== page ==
nasturtium closeup

Growing nasturtiums, an edible and ornamental bloom in the veggie garden

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One year, as I was snipping a few nasturtium blooms to decorate a dessert plate, I noticed a few seeds scattered on the deck underneath the pot. They looked like pale, shrivelled peas. There were also a few still hanging on to the plants, in bunches of two or three. I gathered them all up, dried them out on a paper towel, and then stored them away for the winter in a paper envelope. Besides saving nasturtium seeds, each year, there are also fun new varieties to try. I love growing nasturtiums, and add them to my seed list each year.

Nasturtiums are the perfect “spillers” in container arrangements. They’re also edible. Both the young leaves AND the blooms can be tossed into a salad with other garden greens. (Though before you dump in a handful, I’d take a little nibble to make sure you like them first. The leaves can be a bit peppery and too spicy for some.) I love topping salads and desserts with nasturtiums when I’m serving them to company or bringing them to a potluck. It’s amazing how many people don’t realize that they’re edible! Apparently the Incas ate them.

Growing nasturtiums from seed

Nasturtium seeds don’t need to be sown indoors until three weeks before your region’s frost-free date. I also like to pop seeds right into my raised beds once the soil has warmed up.

Here are a few varieties that I enjoy:

Hummingbird Nasturtiums ‘Aloha Mix’ from Renee’s Garden
* Alaska Mix from Burpee (has lovely variegated foliage—and great flowers, of course)
Black Velvet Nasturtiums from Botanical Interests
* Phoenix Nasturtiums from Park Seed (I love the serrated edges!)
Nasturtium Baby Rose, a 2019 All-America Selections winner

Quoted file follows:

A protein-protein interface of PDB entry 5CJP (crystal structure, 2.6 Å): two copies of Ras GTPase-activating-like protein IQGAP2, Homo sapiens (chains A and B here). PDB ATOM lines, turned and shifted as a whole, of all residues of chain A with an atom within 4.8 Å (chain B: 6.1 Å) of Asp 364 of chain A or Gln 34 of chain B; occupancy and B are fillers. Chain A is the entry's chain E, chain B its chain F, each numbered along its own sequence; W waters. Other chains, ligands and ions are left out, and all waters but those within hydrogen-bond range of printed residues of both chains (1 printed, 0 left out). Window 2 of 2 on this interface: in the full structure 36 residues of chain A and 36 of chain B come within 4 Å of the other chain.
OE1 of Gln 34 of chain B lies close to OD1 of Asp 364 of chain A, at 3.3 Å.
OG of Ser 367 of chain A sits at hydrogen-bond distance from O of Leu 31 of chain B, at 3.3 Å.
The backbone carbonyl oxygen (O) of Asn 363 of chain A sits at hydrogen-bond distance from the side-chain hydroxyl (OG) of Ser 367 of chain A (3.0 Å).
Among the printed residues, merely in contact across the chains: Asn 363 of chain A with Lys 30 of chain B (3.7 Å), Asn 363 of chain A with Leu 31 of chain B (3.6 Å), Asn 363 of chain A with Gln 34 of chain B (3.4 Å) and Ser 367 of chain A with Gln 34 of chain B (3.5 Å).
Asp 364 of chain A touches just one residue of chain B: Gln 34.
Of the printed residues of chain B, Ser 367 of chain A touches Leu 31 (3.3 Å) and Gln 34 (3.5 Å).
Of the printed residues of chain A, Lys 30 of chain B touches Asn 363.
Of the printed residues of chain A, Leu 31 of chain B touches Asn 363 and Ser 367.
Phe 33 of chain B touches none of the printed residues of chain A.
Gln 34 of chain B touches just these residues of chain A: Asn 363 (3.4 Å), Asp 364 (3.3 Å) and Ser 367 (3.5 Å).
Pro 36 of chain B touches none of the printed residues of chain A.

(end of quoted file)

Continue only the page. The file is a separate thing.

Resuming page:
Do you have any nasturtium favourites that you can recommend?

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Growing nasturtiums: Edibles that are both edible AND ornamental

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8 Responses to Growing nasturtiums, an edible and ornamental bloom in the veggie garden

  1. Sue Gilmore says:

    I’ve got 5 varieties ordered. I tried one variety last year–planted them in my cinder block holes (all our beds are in cinder block, some holes are covered with pavers, but I strategically plant flowers and herbs in many holes). I just love how easy they grow, how beautiful they look, and tasty too!

    • savvygardening says:

      Ooh, which varieties, Sue? Love that idea of planting them in the cinder block holes. We have some blocks around our hot tub and they’re just filled with moss and weeds – lol! ~Tara

  2. Sue Gilmore says:

    I’m growing Cherries Jubilee, Alaska Mix, Moonlight, Empress of India, Vanilla Berry, and Whirlybird–so I guess there’s really 6 kinds. I can’t wait to see them all–climbing and trailing along the beds.

  3. I have the worst luck these! I have tried them 2 years in a row and have had less than 10% germinate. I bought new seeds this year from a different company and have my fingers crossed! Are there any tricks to starting them – soaking or heat mats? Light or dark? Maybe I missed something key…Thanks!

    • savvygardening says:

      Hmm.. good question! I grow about 50+ nasturtium plants each year in Nova Scotia and have never had an issue with germination.. However, I never start them indoors, but always direct seed the 3rd week of May. The soil is decent (maybe a bit heavy on the organics), very sunny, and I water every few days until the seeds germinate. I don’t plant too deep – about 1 to 1 1/2 CM. Voila! I get about 95% germination.. I know because I use them to line the pathways of my garden and I seldom get an empty spot. Hope this helps! – Niki

    • fieldflowersdaughter says:

      you may have better germination if you soak the seeds for 24 hr before planting, or I just rub one side across the cement of the back porch to scarify the outside before planting if the soil is damp enough

  4. fieldflowersdaughter says:

    I love taking a little dab of cream cheese and tucking it into the center of a bloom for snacking. The cheese cools down that bite just a touch. You could add herbs if you wanted

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